BELINDA: I think of THE CANTERBURY SISTERS as a treasure trove of stories – readers are treated not only to the tales of the women on the walk but also stories of Thomas Becket, Sir Gawain, figures from Greek mythology, Disney’s Cinderella et al. It makes for a very rich, thought-provoking read. What classic or iconic storyline, be it literary or from movieland, do you personally most identify with? (For myself I would chose Thelma & Louise!)
Kim: Thelma and Louise is a good one. I’ve always been crazy about myths and fairy tales and having to come up with nine stories to weave into the main plot let me explore a variety of them. My favorite is Psyche, who was forbidden to see her husband in the light, because I think all women struggle to “see their husbands” in one way or another. That’s one of the recurring themes of my books – we’re all so complex, with so many fears and dreams, that no one completely knows anyone – not even their mother, husband, sister or best friend. There are always more layers to pull back.
BELINDA: I can see from your book that you love the research aspect of writing as much as I do! Early on you explain that the Canterbury pilgrimages began as a group pursuit simply from a safety standpoint – that a traveler would have been too vulnerable to robbers had he walked the path alone. I love nuggets like this – did you have a favorite fact that you unearthed that went on to inform the story?
Kim: I was amused to learn that Canterbury Cathedral was basically the world’s first tourist trap. Even while Thomas Beckett was in the process of being murdered in the church, the monks were already mopping up his blood and planning to sell the pieces of cloth to gullible pilgrims. As it turned out through the years EVERYBODY went to Canterbury in the spring seeking redemption or miracle cures or some sort of peace of mind. It was the Disney World of the middle ages.
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In the vein of Jojo Moyes and Cheryl Strayed’s Wild, a warm and touching novel about a woman who embarks on a pilgrimage to Canterbury Cathedral after losing her mother, sharing life lessons—in the best Chaucer tradition—with eight other women along the way.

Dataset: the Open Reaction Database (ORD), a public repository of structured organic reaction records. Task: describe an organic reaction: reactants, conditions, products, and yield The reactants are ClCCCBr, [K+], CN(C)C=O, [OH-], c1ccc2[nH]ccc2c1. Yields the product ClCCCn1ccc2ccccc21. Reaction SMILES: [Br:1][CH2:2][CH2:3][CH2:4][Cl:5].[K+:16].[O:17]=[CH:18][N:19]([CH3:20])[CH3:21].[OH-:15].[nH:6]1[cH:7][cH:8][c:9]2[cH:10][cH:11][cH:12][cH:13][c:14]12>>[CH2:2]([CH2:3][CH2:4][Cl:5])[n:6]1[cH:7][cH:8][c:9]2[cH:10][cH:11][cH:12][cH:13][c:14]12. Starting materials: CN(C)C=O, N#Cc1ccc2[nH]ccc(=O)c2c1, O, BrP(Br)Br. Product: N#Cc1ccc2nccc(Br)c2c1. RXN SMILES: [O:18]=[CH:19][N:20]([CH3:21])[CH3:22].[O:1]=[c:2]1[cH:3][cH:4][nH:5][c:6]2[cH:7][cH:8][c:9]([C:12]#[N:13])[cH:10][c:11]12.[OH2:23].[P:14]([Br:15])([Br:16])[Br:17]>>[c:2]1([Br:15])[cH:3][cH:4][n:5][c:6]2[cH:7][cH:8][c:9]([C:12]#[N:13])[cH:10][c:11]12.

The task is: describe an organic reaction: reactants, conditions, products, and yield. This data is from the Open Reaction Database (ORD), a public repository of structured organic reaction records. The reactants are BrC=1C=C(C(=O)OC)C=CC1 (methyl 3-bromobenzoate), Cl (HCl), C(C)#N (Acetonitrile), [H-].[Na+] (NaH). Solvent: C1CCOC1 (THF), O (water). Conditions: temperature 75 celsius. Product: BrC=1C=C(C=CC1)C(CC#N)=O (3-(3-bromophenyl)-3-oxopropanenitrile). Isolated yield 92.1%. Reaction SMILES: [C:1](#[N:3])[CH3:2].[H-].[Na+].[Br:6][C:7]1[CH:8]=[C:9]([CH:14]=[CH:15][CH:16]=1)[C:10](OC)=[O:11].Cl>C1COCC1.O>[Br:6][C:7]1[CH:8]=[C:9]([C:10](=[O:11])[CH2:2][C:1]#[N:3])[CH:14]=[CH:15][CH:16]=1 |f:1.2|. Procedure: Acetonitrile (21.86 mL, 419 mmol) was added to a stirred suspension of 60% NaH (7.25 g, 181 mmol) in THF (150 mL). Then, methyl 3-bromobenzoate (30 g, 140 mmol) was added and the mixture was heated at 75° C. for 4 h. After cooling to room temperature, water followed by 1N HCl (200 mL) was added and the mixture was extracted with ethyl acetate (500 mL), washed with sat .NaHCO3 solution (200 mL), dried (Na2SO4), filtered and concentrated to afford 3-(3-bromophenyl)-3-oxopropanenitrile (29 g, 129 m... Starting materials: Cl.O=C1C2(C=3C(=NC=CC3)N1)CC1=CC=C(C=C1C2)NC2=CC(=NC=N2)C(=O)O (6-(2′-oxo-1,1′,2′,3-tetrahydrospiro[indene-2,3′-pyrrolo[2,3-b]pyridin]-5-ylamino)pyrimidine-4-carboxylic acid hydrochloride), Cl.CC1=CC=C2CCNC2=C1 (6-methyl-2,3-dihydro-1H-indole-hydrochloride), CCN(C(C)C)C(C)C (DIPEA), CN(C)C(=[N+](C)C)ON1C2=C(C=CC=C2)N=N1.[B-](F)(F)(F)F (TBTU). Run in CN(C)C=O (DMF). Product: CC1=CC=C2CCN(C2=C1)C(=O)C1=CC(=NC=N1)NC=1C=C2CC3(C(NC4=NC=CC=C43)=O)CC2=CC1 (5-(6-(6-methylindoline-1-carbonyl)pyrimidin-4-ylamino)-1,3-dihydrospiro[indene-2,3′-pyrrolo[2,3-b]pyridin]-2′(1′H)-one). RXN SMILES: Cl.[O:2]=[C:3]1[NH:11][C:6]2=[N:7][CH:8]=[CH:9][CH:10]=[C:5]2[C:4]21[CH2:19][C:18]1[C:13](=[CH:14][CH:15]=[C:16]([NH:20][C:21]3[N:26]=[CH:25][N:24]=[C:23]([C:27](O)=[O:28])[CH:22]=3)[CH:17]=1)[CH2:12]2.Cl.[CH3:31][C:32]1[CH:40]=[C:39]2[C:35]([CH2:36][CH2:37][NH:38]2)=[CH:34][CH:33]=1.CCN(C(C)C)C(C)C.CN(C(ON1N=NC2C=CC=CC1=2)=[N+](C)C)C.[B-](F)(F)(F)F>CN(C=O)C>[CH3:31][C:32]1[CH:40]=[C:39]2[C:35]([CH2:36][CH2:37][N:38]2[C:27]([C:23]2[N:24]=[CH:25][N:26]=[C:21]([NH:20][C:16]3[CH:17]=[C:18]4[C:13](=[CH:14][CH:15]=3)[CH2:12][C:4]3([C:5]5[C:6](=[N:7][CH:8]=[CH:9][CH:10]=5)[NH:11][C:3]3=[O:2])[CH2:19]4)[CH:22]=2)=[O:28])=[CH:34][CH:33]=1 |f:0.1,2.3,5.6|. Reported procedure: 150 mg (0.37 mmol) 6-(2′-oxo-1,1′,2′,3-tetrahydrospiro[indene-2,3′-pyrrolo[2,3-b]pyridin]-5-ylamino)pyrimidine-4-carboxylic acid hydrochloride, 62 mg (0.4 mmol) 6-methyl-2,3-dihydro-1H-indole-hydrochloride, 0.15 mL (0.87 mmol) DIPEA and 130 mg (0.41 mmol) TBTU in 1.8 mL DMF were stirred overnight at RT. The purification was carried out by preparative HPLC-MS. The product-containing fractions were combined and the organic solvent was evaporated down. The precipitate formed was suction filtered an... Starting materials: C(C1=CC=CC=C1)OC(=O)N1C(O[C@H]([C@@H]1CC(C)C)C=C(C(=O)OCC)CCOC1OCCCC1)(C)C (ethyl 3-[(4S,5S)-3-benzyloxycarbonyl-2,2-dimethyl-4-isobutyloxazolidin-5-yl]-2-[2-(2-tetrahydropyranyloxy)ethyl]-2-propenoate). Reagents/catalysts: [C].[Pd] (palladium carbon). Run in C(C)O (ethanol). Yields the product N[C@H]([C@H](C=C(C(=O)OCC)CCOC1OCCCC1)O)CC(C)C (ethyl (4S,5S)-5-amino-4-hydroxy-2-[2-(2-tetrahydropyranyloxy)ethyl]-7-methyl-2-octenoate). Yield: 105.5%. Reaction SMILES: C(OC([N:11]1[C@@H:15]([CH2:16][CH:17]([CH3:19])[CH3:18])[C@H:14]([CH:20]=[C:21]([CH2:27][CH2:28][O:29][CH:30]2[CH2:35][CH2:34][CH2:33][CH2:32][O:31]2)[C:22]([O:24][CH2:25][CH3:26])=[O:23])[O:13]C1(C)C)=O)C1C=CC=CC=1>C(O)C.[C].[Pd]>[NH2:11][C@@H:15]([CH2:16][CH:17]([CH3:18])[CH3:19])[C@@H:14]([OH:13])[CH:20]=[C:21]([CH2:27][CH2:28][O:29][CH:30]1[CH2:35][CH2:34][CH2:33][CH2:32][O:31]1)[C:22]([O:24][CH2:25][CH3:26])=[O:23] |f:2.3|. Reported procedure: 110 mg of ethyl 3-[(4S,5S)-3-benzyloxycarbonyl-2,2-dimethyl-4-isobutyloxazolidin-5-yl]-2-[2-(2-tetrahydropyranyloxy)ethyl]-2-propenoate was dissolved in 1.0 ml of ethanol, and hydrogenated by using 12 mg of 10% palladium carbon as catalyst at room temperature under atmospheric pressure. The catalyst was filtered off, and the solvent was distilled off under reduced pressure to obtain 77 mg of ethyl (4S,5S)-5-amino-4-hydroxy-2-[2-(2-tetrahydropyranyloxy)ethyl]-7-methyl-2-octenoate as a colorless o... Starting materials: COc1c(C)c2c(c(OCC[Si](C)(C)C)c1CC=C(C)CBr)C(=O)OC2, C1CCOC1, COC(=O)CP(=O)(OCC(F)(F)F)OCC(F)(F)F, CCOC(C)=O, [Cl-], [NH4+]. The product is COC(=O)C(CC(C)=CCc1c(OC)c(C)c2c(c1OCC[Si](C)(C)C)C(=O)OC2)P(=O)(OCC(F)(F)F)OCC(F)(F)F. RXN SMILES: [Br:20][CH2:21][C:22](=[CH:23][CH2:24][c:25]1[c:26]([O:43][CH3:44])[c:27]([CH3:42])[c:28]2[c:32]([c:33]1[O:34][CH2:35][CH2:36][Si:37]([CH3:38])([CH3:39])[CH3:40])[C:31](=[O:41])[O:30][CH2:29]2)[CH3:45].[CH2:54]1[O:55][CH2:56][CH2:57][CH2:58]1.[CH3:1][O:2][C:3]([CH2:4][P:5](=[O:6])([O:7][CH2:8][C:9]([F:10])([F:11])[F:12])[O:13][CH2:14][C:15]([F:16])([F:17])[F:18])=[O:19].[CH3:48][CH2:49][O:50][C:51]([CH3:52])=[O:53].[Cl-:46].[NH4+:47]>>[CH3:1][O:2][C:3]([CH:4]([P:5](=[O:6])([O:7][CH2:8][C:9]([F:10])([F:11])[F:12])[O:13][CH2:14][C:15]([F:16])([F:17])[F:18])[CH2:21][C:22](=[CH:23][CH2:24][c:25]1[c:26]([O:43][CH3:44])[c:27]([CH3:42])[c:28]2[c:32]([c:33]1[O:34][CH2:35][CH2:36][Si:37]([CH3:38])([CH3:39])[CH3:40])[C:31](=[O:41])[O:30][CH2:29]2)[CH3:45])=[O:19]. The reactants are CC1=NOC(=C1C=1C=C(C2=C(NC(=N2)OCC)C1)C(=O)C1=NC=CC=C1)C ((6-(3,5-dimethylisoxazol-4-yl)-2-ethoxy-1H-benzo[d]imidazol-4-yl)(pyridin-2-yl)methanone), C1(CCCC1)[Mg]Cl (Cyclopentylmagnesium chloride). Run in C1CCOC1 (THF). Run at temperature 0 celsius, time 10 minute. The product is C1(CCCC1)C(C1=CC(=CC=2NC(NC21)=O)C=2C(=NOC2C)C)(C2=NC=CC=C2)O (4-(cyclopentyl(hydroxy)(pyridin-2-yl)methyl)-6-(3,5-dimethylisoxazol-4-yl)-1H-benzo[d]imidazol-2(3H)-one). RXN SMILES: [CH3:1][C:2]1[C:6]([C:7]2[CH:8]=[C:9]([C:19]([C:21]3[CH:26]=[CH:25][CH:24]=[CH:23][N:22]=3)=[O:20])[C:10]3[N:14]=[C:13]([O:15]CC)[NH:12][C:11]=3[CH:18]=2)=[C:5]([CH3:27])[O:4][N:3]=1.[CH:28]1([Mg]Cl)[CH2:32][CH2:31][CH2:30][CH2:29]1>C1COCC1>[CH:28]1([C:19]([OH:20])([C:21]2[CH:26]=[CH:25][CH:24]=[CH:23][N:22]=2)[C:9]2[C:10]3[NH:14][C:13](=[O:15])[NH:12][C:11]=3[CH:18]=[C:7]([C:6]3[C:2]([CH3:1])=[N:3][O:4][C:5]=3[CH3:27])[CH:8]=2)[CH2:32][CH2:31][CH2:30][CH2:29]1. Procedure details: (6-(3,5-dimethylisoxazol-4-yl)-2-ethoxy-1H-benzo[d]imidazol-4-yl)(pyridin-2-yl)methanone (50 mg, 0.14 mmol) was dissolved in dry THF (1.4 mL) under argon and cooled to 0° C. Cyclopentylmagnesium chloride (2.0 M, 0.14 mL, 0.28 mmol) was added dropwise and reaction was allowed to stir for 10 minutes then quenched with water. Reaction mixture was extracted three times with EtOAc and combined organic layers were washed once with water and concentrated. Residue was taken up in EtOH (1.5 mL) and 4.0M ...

Che Milan’s life is falling apart. Not only has her longtime lover abruptly dumped her, but her eccentric, demanding mother has recently died. When an urn of ashes arrives, along with a note reminding Che of a half-forgotten promise to take her mother to Canterbury, Che finds herself reluctantly undertaking a pilgrimage.
Within days she joins a group of women who are walking the sixty miles from London to the shrine of Becket in Canterbury Cathedral, reputed to be the site of miracles. In the best Chaucer tradition, the women swap stories as they walk, each vying to see who can best describe true love. Che, who is a perfectionist and workaholic, loses her cell phone at the first stop and is forced to slow down and really notice the world around her, perhaps for the first time in years.
Through her adventures along the trail, Che finds herself opening up to new possibilities in life and discovers that the miracles of Canterbury can take surprising forms.
Kim Wright is the author of LOVE IN MID AIR and THE UNEXPECTED WALTZ and has been writing about travel, food, and wine for more than twenty years for many magazines, including Wine Spectator, Self, Travel & Leisure, and Vogue. She has twice won the Lowell Thomas Award for travel writing. THE CANTERBURY SISTERS is her third novel, and she also ballroom dances competitively. Kim lives in Charlotte, North Carolina.